• dianacarteur

I WILL NEVER GIVE UP

My Little Greek Studio that I miss so much.....

I had my next blog entry all planned for today and was going to take you straight into my move into my new home in Harrow. However, today I have been struggling. Struggling and painting, painting and struggling. And I figure, that, as this whole enterprise of mine has been set up to show you that even as an old bird, I can still produce work worthy of sharing and hopefully of selling, then I should maybe divert and talk about the will to succeed even when the going gets tough.

The concept of struggling and difficulty is not a new one to me. I spent almost twenty years working with children who wanted to become ballet dancers – one of the hardest professions to follow. It was evident from the start, that, some, no matter how hard they worked, would not achieve. Largely, this was down to their own capacity to fight, through thick and thin, regardless of all barriers that were presented. Some had the spirit to conquer, some did not and eventually capsized before the winning post. A harsh truth, but truth, nevertheless….

Just like my children at the ballet school, I have an ambition to achieve. It is in my mind and in my soul. My children were the most wonderful inspiration and gave me much to aspire to. The last eleven years have presented me with many difficulties. Some I have overcome with ease and some with immense personal consequence. I have fought my way through the break-down of an important relationship, the bankruptcy and collapse of my beloved school, financial ruin and all that follows thereafter. I have fallen into a crippling depression that at times threatened to consume me completely and suffered constant ill health as a consequence. Life’s cruellest blow, however, was the sudden partial loss of sight I experienced in 2012. I do not intend to cover this subject in depth, as it is immensely boring and I feel incredibly lucky that, following two cataract operations, I can now see well enough to function normally, despite only partial sight in my left eye. I will share with you though, that a trip to the Optician yesterday, had me reeling a little. I think it was her words “your eyesight seems to have slipped again”, which made me falter. No matter. The new spectacles are ordered and will be here in two weeks and until that time, I will paint regardless – with or without a magnifying glass, when necessary. The Creative hunger is in my heart. Whatever barriers Mother Earth sends forth, I WILL NEVER GIVE UP, so I am afraid you will continue to be plagued by my offerings!!

Now, back to my move……

It is incredible how much ‘stuff’ you can accumulate over a period of nine months. Regardless of an almost non-existent disposable income, I had gathered a room full of possessions. I had two weeks to pack and managed to cram everything I owned into a series of black sacks and odd shopping bags. The majority of my belongings were art related, some I had brought with me from Greece and some I had gathered here in England, like a squirrel, hoarding her nuts for the winter months…..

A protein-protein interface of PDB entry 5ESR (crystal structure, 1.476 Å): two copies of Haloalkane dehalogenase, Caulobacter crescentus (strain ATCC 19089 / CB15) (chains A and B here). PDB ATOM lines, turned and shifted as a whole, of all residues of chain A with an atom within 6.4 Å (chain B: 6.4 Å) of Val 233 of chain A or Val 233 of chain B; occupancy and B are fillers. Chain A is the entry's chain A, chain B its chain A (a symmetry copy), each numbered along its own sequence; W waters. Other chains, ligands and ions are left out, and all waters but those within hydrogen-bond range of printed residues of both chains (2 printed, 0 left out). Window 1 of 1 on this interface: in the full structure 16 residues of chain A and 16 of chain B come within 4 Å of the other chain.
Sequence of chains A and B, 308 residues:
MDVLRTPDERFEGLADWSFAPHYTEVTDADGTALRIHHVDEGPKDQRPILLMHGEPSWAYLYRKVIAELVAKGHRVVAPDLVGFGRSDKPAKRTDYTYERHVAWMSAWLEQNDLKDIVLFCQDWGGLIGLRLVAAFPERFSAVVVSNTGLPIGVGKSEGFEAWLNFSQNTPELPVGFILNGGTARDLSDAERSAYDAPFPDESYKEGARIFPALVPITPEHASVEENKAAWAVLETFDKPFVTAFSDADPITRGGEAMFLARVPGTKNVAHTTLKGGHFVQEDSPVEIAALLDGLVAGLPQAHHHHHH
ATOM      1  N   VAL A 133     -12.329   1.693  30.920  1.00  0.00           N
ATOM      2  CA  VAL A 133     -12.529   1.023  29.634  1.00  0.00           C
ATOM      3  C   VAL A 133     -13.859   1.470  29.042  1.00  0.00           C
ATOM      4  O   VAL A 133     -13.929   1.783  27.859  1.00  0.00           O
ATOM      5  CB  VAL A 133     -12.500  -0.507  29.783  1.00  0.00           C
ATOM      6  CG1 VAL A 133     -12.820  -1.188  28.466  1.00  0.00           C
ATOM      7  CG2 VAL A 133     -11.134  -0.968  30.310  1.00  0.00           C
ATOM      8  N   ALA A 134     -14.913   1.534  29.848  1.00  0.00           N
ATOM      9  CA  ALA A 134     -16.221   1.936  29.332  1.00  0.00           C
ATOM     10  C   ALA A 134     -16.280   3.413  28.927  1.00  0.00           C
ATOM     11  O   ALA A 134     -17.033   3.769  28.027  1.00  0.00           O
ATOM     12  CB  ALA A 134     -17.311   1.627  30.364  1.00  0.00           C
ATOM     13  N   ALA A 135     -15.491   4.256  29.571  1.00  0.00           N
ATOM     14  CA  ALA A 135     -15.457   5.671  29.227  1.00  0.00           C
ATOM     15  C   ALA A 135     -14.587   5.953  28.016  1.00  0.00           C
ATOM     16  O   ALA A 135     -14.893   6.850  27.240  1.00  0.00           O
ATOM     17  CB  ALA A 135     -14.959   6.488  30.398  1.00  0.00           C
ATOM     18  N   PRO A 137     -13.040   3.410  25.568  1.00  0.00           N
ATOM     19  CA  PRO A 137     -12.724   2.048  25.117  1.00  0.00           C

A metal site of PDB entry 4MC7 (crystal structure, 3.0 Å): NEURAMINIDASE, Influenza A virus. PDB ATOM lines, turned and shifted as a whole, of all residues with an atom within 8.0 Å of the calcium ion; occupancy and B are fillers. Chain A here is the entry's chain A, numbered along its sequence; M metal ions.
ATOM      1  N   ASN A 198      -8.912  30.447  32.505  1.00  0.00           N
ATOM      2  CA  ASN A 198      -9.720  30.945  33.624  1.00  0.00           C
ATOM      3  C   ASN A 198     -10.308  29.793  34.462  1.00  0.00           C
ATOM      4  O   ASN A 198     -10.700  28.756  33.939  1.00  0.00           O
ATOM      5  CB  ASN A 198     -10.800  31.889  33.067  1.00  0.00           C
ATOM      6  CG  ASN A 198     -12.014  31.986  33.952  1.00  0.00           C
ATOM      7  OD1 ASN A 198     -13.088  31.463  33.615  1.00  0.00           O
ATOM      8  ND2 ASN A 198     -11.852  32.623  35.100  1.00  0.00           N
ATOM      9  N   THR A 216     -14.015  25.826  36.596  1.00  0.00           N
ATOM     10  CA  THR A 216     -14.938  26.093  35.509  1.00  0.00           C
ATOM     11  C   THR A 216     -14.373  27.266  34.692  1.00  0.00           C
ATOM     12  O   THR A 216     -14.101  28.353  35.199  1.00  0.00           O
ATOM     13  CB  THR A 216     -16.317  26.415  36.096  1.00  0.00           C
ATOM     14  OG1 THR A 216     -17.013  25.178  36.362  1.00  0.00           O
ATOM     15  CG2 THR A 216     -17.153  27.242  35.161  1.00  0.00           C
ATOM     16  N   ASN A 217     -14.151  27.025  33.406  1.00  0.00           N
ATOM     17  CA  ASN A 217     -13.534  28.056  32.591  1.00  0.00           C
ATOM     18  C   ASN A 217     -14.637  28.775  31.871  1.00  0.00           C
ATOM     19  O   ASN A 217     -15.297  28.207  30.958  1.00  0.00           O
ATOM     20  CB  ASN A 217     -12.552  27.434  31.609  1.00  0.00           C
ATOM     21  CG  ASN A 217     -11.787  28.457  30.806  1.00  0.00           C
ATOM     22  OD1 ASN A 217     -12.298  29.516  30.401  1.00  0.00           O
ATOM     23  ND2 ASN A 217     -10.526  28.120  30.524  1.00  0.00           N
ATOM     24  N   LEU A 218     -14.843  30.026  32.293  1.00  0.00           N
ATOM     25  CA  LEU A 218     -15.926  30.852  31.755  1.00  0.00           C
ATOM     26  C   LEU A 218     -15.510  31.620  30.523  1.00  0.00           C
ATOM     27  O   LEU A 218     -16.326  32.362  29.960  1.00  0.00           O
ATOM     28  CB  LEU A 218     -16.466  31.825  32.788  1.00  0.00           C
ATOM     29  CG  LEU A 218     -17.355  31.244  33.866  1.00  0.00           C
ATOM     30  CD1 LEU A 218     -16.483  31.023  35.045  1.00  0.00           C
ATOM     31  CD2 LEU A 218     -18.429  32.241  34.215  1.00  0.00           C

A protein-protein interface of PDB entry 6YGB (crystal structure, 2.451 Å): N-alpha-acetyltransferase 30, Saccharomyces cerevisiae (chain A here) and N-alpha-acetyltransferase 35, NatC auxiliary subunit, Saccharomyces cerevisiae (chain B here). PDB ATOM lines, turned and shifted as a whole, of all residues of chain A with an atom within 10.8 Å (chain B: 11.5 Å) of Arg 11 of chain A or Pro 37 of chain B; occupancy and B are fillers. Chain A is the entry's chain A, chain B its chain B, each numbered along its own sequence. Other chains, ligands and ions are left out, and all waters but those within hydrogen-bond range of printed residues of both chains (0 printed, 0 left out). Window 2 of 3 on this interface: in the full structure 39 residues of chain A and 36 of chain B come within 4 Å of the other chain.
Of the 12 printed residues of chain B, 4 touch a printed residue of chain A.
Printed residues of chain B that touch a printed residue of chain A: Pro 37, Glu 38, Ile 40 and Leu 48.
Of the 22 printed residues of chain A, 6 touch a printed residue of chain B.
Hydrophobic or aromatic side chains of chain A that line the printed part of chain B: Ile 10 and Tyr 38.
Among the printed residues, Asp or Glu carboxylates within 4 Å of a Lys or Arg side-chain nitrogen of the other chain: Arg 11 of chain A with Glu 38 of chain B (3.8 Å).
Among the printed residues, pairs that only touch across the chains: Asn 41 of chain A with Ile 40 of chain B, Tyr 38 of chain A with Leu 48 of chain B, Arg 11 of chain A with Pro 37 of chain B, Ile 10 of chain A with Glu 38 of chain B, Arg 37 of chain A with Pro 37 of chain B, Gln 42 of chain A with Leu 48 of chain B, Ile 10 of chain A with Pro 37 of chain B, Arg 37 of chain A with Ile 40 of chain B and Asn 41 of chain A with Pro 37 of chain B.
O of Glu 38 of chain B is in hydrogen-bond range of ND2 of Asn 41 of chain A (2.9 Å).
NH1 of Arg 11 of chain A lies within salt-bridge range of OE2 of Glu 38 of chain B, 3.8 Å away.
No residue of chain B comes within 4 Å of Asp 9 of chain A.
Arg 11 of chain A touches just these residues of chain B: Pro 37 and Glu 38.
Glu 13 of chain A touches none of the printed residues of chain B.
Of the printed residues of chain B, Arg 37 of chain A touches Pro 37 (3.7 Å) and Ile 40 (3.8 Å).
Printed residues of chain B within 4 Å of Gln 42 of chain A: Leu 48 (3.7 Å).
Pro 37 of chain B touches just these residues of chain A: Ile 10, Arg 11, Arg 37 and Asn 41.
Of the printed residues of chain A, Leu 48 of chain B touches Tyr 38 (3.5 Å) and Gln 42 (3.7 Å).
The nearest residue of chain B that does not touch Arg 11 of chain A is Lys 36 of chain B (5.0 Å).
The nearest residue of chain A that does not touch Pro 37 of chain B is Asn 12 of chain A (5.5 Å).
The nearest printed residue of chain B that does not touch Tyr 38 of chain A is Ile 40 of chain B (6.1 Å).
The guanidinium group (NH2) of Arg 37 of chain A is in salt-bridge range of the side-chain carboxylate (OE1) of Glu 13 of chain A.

Amazingly, Dear France and her friends rallied round once more and presented me with a bed, microwave, dinner service, cutlery and various pots and pans, along with various other items, including a television. They were incredible. Finally, the long awaited day arrived and I attended the Council Offices as ordered and was unceremoniously given the keys to my new home. I was overcome with emotion and asked the slightly embarrassed woman if she thought she could find the gentleman who had granted my second application. She trotted off and came back with a rather sheepish Council Officer. I gave him the hugest of hugs and told him that I would never forget his kindness or betray his trust by not looking after my flat to the best of my ability. He was mystified I think and, for sure, had not been treated to such a display previously – however, I think he trundled back to his desk with a twinkle in his eye and a little light in his heart….

The date was 23rd December. I spent that whole day and evening carting my numerous black sacks to and from bus stops, on and off buses and up and down stairs. I repeated the process the following day also. Finally, at about eight o’clock on Christmas Eve I made one final journey, with a few last belongings and a very long suffering dog (who, incidentally hated the bus ride) and the flat. I collapsed, gratefully, in a heap and drank my own health with a bottle of sparkling wine given to me by the ‘Dear France Gang’.

Just after Christmas, my son hired a small van and delivered a table and chairs that had been stored in his Garage for years, along with six or seven boxes full of possessions I had completely forgotten about. It was almost like Christmas, searching through the contents which had been packed some seven years previously. At last I had a few belongings that were mine. I was over the moon.

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